Chinese rocket fleet celebrates milestone with 200th launch
TAIYUAN — China successfully launched an Earth-observing satellite in conjunction with Brazil. The fifth satellite produced from this collaboration, Chinese-Brazillian Earth Resource Satellite-4 (CBERS-4), lifted off from the Taiyuan Satellite Launch Center atop a Long March 4B rocket at 11:26 a.m. local time (0326 UTC on Sunday) Dec. 7th. The mission signaled a major milestone for the Chinese, as it marked the 200th launch of the Long March family of rockets.
This launch is a major milestone for the Chinese, as they are now members of an elite club of three nations to have launched 200 rockets, joined by the United States and Russia.
Lei Fanpei, chairman of the China Aerospace Science and Technology Corporation (CASC), the main contractor for the space program, told Xinhua, “China has become the third country, after the United States and Russia, to complete 200 carrier rocket launches. Long March rockets will make at least another 100 launches in the next seven years.”
China first began manufacturing carrier rockets back in 1956, with the first Long March having launched on April 24, 1970, lofting China’s first satellite, Dongfanghong-1, into space.
The rockets are designed and manufactured by the China Academy of Launch Vehicle Technology, a CASC subsidiary, and have become the go-to vehicle for delivering satellites and spacecraft into orbit. So far, the Long March family of rockets has been responsible for launching 250 satellites and spacecraft — including China’s first space lab and lunar orbiters.
Between the first launch and the 100th launch on June 1, 2007, there were seven failures; however, between launches 100 and 200, the number of failures reported is two. According to the Chinese, this is a better safety record than the United States or Russia.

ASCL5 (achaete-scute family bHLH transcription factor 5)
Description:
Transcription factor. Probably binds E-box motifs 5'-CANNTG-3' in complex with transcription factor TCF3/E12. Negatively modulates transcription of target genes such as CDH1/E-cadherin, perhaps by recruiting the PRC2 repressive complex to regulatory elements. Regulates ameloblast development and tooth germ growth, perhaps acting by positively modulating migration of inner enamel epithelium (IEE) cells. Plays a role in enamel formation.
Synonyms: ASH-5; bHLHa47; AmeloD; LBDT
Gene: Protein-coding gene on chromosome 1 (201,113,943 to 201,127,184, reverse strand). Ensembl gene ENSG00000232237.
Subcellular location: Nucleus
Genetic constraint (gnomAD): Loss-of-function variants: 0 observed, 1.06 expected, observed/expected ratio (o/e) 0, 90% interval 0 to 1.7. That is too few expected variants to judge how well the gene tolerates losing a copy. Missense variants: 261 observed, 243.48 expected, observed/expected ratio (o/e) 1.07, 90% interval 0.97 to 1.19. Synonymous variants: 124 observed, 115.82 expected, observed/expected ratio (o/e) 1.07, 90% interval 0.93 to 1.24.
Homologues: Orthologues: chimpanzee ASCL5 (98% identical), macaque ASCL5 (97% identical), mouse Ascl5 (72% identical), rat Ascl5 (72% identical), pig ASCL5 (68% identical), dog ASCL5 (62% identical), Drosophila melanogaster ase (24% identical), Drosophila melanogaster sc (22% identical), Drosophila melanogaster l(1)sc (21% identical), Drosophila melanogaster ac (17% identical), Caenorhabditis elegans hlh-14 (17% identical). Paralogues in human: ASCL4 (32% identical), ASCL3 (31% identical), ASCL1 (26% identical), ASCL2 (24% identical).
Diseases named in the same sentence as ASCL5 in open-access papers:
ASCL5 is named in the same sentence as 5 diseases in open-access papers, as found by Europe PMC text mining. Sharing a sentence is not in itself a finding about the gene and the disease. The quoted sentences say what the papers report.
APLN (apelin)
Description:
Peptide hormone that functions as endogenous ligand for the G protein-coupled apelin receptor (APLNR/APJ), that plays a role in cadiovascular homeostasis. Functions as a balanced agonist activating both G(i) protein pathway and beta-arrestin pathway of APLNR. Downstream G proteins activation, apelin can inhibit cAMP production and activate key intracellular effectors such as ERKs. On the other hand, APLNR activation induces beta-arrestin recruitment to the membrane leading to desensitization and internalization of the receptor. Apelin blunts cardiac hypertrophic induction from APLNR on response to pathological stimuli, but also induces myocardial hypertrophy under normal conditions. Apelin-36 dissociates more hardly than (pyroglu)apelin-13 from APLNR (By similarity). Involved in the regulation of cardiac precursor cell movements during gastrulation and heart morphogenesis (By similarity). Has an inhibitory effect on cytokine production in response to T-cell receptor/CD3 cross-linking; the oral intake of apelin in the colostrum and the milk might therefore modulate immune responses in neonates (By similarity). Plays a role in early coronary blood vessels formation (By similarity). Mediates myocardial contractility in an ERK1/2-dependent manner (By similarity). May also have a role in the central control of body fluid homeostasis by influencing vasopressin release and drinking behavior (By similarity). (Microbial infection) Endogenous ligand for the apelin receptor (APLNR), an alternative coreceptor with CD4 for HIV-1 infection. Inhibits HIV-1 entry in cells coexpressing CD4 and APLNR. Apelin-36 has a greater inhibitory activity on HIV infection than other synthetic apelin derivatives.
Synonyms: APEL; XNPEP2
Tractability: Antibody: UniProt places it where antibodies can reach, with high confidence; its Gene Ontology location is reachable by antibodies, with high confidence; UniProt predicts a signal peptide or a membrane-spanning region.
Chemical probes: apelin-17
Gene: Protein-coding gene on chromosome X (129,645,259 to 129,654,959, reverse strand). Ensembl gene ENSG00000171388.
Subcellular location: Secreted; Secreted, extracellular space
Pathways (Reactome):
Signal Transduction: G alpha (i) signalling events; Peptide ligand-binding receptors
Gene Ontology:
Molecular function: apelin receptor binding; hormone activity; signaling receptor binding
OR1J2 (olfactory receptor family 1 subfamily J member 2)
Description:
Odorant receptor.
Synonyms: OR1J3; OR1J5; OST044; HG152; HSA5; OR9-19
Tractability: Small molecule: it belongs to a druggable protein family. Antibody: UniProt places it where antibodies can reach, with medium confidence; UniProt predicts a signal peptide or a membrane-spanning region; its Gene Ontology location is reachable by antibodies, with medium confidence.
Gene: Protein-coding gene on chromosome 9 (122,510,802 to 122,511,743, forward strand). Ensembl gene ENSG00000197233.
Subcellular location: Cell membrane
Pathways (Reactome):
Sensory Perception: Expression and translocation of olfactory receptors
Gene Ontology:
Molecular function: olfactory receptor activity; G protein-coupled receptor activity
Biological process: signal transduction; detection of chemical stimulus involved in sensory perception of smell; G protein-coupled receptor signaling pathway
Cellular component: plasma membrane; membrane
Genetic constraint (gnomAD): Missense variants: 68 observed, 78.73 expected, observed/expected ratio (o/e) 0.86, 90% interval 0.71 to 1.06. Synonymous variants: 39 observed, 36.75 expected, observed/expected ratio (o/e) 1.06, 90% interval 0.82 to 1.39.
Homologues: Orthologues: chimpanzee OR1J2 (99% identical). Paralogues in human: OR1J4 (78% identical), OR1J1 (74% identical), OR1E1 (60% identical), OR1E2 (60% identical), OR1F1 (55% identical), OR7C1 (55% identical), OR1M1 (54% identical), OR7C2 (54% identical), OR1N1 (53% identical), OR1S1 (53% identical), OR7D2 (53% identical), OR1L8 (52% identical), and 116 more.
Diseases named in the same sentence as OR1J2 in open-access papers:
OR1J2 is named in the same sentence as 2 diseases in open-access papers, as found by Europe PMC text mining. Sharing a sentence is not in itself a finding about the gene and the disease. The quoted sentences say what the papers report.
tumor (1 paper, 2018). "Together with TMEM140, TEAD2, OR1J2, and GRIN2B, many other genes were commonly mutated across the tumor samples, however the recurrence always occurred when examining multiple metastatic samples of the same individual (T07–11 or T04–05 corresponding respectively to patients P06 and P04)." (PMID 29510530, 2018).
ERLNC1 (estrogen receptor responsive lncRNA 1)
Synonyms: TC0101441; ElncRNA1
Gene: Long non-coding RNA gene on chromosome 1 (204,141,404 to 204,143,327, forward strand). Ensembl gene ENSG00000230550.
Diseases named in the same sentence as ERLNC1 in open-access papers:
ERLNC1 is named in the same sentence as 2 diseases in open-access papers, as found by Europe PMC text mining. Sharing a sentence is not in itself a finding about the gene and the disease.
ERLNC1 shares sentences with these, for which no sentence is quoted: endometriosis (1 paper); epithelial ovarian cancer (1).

The Long March, however, falls short in carrying capacity. It is only able to ferry half of what other foreign launchers can. China currently has two new vehicles in the works, the Long March-5 and the Long march-7. The Long March-5 is expected to debut within the next two years, doubling the amount of cargo space and could be a competitor with the U.S. heavy-lifter, the Delta IV Heavy. Long March-7 is expected to make it’s maiden flight next year, and is expected to handle ferrying cargo up to the space station.
A Long March-4B rocket was responsible for lofting the CBERS-4 satellite into orbit, with orbital insertion occurring approximately 12 minutes after liftoff.
CBERS-4 is the fifth satellite in the program, which started in 1988 to help monitor and plan land management, forestry, water conservation, agriculture, and environmental protection efforts.
The first CBERS satellite launched in Oct. 1999, CBERS-1, with the next two, CBERS-2 and CBERS-2B launching in 2003 and 2007. CBERS-3 followed last Dec., but was destroyed after a rocket malfunction failure. The launch of CBERS-4 was moved up to help compensate for the loss of the previous satellite. In 2017, CBERS-5 is slated to launch.
Investigations following the 2013 failure showed debris blocking the fuel lines in one of the two upper (third) stage engines, resulting in the loss of the satellite.
CBERS-4 is comparable to NASA’s Landsat satellite and is equipped with four cameras, able to take pictures of the Earth in both visible and infrared wavelengths. China and Brazil supervised the development of two cameras each, with China also constructing the spacecraft’s bus.
CBERS-4’s orbit is designed so the satellite will be able to observe the same region on Earth once every three days. The satellite will be collecting black and white images, with a resolution of 16 feet, and will be able to differentiate between different types of vegetation around water by using its thermal and infrared imagers.
The satellite is expected to produce approximately 700 images per day and the images will be viewable (for free) on the internet.
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